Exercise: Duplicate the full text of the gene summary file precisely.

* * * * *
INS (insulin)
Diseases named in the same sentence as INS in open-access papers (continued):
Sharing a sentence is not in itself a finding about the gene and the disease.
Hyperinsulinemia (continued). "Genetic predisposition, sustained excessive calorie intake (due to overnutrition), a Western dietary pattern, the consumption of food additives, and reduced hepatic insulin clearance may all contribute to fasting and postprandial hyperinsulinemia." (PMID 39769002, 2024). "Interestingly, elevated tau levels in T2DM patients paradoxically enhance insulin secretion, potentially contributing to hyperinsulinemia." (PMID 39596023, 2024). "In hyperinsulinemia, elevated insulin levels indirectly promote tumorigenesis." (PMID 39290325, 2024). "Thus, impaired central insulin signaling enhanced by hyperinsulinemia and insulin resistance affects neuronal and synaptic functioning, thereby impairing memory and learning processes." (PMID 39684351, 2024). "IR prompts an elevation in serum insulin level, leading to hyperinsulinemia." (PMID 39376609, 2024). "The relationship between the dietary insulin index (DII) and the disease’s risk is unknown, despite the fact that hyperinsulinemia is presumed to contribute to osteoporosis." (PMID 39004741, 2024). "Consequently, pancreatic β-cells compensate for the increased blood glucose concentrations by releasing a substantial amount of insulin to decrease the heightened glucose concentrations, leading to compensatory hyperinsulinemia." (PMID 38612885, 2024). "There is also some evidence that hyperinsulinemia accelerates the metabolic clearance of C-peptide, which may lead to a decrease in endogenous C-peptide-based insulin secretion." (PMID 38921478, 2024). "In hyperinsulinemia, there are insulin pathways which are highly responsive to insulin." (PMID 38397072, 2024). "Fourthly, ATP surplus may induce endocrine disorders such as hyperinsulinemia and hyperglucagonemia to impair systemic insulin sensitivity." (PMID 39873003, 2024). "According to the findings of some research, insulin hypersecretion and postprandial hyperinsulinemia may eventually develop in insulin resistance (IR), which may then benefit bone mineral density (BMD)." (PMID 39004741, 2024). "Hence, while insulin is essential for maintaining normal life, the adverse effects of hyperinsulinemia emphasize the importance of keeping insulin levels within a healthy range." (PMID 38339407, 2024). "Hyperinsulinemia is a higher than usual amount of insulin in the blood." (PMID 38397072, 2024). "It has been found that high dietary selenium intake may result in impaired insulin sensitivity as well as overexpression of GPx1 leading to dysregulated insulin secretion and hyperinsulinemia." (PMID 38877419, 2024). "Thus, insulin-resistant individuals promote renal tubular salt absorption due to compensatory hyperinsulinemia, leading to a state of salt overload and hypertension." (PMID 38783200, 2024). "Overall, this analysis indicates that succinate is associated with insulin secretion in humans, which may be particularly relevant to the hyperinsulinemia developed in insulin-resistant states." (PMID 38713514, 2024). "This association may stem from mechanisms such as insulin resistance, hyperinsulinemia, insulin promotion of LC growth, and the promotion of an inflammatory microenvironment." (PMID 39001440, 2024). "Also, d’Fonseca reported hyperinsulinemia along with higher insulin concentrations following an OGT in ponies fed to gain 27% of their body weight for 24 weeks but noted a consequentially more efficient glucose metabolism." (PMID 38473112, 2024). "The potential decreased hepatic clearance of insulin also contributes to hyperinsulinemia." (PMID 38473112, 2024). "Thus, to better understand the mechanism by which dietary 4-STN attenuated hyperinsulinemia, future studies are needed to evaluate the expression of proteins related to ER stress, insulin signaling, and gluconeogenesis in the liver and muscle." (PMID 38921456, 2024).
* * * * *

INS (insulin)
Diseases named in the same sentence as INS in open-access papers (continued):
Sharing a sentence is not in itself a finding about the gene and the disease.
Hyperinsulinemia (continued). "Genetic predisposition, sustained excessive calorie intake (due to overnutrition), a Western dietary pattern, the consumption of food additives, and reduced hepatic insulin clearance may all contribute to fasting and postprandial hyperinsulinemia." (PMID 39769002, 2024). "Interestingly, elevated tau levels in T2DM patients paradoxically enhance insulin secretion, potentially contributing to hyperinsulinemia." (PMID 39596023, 2024). "In hyperinsulinemia, elevated insulin levels indirectly promote tumorigenesis." (PMID 39290325, 2024). "Thus, impaired central insulin signaling enhanced by hyperinsulinemia and insulin resistance affects neuronal and synaptic functioning, thereby impairing memory and learning processes." (PMID 39684351, 2024). "IR prompts an elevation in serum insulin level, leading to hyperinsulinemia." (PMID 39376609, 2024). "The relationship between the dietary insulin index (DII) and the disease’s risk is unknown, despite the fact that hyperinsulinemia is presumed to contribute to osteoporosis." (PMID 39004741, 2024). "Consequently, pancreatic β-cells compensate for the increased blood glucose concentrations by releasing a substantial amount of insulin to decrease the heightened glucose concentrations, leading to compensatory hyperinsulinemia." (PMID 38612885, 2024). "There is also some evidence that hyperinsulinemia accelerates the metabolic clearance of C-peptide, which may lead to a decrease in endogenous C-peptide-based insulin secretion." (PMID 38921478, 2024). "In hyperinsulinemia, there are insulin pathways which are highly responsive to insulin." (PMID 38397072, 2024). "Fourthly, ATP surplus may induce endocrine disorders such as hyperinsulinemia and hyperglucagonemia to impair systemic insulin sensitivity." (PMID 39873003, 2024). "According to the findings of some research, insulin hypersecretion and postprandial hyperinsulinemia may eventually develop in insulin resistance (IR), which may then benefit bone mineral density (BMD)." (PMID 39004741, 2024). "Hence, while insulin is essential for maintaining normal life, the adverse effects of hyperinsulinemia emphasize the importance of keeping insulin levels within a healthy range." (PMID 38339407, 2024). "Hyperinsulinemia is a higher than usual amount of insulin in the blood." (PMID 38397072, 2024). "It has been found that high dietary selenium intake may result in impaired insulin sensitivity as well as overexpression of GPx1 leading to dysregulated insulin secretion and hyperinsulinemia." (PMID 38877419, 2024). "Thus, insulin-resistant individuals promote renal tubular salt absorption due to compensatory hyperinsulinemia, leading to a state of salt overload and hypertension." (PMID 38783200, 2024). "Overall, this analysis indicates that succinate is associated with insulin secretion in humans, which may be particularly relevant to the hyperinsulinemia developed in insulin-resistant states." (PMID 38713514, 2024). "This association may stem from mechanisms such as insulin resistance, hyperinsulinemia, insulin promotion of LC growth, and the promotion of an inflammatory microenvironment." (PMID 39001440, 2024). "Also, d’Fonseca reported hyperinsulinemia along with higher insulin concentrations following an OGT in ponies fed to gain 27% of their body weight for 24 weeks but noted a consequentially more efficient glucose metabolism." (PMID 38473112, 2024). "The potential decreased hepatic clearance of insulin also contributes to hyperinsulinemia." (PMID 38473112, 2024). "Thus, to better understand the mechanism by which dietary 4-STN attenuated hyperinsulinemia, future studies are needed to evaluate the expression of proteins related to ER stress, insulin signaling, and gluconeogenesis in the liver and muscle." (PMID 38921456, 2024).